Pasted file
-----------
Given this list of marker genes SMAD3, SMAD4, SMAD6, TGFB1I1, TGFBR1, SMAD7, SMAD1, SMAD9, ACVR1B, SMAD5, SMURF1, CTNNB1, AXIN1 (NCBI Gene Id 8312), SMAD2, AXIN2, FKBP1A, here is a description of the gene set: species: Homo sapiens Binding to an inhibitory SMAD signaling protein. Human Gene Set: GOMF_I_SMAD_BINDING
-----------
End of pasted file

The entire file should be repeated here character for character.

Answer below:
Given this list of marker genes SMAD3, SMAD4, SMAD6, TGFB1I1, TGFBR1, SMAD7, SMAD1, SMAD9, ACVR1B, SMAD5, SMURF1, CTNNB1, AXIN1 (NCBI Gene Id 8312), SMAD2, AXIN2, FKBP1A, here is a description of the gene set: species: Homo sapiens Binding to an inhibitory SMAD signaling protein. Human Gene Set: GOMF_I_SMAD_BINDING